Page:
Doctor explains Thiago’s injury situation and estimates a return date

Thiago Alcantara’s condition has remained somewhat of a mystery since he was injured in the Merseyside derby, but a physiotherapist has provided some insight into why his return to action is taking so long.

Liverpool’s injury list seems to be continually growing, with over £300 million worth of talent currently unavailable to Jurgen Klopp and his staff. Virgil Van Dijk and Joe Gomez have been confirmed to be recovering from long-term injuries that will more than likely claim their seasons, but Liverpool have also had to deal with a constant stream of smaller tears, sprains, and muscular pulls.

The Merseyside derby saw Van Dijk take to the field for the final time for months, but Thiago Alcantara was also injured after a red-card-producing horror tackle from Richarlison. Liverpool’s new number 6 continued on in the game, but was later found to have picked up a seemingly small injury which would rule him out for the following game…

6 weeks later, the Spaniard is still nowhere to be seen. Every journalist connected to the club has tried and failed to obtain an estimated return date from Jurgen Klopp during Liverpool’s press conferences, with the manager wishing to remain tight-lipped, perhaps through a lack of information available to himself. The furthest Jurgen has been willing to estimate is that it could take a “few more weeks” for Thiago to recover.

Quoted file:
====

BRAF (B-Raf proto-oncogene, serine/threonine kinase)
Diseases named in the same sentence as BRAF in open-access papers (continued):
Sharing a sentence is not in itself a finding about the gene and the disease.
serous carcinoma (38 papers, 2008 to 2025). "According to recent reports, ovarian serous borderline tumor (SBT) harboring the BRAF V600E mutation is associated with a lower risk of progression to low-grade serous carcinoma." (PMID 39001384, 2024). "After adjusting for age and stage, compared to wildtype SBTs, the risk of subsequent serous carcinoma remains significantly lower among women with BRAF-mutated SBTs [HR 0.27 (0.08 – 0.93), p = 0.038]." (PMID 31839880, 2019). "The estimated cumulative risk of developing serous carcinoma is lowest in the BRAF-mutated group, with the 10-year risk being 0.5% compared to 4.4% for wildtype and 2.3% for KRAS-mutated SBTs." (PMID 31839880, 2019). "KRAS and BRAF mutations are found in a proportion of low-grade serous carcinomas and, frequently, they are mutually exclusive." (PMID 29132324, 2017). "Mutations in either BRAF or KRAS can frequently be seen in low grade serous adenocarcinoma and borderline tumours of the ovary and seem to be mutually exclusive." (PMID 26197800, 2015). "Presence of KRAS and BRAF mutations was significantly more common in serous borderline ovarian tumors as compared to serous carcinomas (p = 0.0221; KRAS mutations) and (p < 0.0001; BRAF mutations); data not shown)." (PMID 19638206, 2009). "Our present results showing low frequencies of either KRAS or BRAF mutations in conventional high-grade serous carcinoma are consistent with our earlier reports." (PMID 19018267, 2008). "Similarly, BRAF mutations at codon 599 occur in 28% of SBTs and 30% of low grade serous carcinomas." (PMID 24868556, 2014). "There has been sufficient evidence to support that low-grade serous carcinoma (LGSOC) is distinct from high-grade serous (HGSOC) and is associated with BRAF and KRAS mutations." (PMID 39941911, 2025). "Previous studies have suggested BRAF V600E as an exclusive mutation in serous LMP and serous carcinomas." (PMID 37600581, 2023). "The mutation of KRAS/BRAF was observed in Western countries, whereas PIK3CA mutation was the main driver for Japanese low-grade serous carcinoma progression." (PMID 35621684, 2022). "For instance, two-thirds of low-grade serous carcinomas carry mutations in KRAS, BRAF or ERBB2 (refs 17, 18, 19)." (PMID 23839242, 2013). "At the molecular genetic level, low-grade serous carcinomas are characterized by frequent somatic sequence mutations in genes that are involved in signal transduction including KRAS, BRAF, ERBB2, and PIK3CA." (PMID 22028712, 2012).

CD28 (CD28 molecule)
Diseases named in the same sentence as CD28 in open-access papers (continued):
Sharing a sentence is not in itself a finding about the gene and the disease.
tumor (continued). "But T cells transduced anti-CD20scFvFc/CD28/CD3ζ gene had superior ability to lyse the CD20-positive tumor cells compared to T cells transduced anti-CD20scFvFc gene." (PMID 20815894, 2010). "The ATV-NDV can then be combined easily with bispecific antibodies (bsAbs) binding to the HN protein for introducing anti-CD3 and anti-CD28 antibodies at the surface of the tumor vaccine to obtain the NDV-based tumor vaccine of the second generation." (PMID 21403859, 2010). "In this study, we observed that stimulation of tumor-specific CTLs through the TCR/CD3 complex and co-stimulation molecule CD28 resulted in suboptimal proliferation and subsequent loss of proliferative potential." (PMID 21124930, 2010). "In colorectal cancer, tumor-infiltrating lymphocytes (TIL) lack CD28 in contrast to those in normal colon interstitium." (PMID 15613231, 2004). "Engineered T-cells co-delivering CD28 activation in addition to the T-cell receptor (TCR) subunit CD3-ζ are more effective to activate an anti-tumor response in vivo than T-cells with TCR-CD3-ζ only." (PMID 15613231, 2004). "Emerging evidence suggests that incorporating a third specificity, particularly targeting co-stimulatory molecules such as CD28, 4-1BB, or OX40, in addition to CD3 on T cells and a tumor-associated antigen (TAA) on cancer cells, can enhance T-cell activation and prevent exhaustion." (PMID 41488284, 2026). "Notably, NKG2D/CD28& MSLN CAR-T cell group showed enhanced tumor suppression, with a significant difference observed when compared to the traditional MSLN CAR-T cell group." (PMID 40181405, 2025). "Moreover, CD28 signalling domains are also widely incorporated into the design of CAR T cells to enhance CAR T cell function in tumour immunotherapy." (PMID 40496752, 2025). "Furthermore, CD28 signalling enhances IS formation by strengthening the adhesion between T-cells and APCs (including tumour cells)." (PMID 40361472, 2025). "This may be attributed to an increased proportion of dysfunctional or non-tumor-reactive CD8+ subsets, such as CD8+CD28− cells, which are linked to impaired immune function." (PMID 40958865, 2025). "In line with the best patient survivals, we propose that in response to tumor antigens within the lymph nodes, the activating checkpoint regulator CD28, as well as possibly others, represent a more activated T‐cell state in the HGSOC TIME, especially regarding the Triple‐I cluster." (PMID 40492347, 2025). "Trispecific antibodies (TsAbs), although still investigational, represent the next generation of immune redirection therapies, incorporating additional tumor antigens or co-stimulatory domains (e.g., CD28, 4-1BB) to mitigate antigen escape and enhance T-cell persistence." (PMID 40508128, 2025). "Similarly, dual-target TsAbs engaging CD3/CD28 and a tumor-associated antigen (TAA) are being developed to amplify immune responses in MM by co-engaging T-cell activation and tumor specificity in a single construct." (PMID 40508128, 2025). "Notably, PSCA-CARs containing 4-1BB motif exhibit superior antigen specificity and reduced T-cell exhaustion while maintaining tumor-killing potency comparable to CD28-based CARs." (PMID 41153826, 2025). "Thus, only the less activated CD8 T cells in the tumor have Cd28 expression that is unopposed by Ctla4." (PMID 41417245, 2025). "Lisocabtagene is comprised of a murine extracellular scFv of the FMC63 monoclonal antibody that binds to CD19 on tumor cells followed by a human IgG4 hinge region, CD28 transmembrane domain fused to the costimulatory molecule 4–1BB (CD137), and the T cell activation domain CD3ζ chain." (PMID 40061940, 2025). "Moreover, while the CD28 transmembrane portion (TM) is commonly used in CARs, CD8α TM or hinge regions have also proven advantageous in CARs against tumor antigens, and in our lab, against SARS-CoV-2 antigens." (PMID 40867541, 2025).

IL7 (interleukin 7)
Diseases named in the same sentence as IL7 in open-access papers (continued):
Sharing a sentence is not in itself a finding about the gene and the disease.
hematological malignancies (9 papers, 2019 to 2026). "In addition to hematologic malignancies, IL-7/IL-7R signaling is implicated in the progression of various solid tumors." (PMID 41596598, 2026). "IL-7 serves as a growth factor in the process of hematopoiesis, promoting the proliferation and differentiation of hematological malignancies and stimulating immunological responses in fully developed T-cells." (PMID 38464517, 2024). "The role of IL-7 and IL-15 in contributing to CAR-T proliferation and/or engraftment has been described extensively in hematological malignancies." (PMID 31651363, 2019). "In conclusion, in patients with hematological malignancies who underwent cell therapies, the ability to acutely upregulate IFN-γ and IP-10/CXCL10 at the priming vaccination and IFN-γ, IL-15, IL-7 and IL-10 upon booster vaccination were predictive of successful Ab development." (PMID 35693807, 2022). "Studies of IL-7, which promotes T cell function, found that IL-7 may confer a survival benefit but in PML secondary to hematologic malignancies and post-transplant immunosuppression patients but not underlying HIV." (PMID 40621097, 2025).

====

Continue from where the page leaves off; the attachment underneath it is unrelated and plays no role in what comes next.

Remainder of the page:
Dr Rajpal Brarh is a Doctor of Physical Therapy at 3CB Performance in LA, and specialises in injury prevention & rehab, stress management, athletic development, and sports performance. 

Dr Brarh’s YouTube channel details the specifics of football injuries, and provides context for fans to let people know when to expect their players to return. In a recent video, he discusses Thiago’s knee injury, and provides estimates regarding a potential return date.

“This sounds like the profile of three different things.” Said Dr Brarh.

“Firstly, is that imaging isn’t always 100% accurate. So the original diagnosis, we don’t know exactly what it was, but very likely a mild ligament tear, most likely of the LCL based on how Thiago was injured, that may have actually been worse than the diagnosed grade one.”

“Secondly, there’s also this phenomenon when you have a grade one ligament injury, that the body almost doesn’t take it seriously. And it doesn’t use an all hands on deck approach, which leads to a longer timeline for pain and therefore affects function.”

“Thirdly, I believe this to be most likely is that it’s certainly possible that Thiago has what’s also called a bone bruise or micro trabecular fracture, and these are quite common direct impact injuries and the hard part with these is that they have a high variance in terms of how long they take to heal and also how much pain they’re causing.”

“And that’s why you might be seeing these fluctuations where the team thinks Thiago may come back. But then he increases the intensity, he ramps up then has pain and then they have to kind of back him off a little bit.”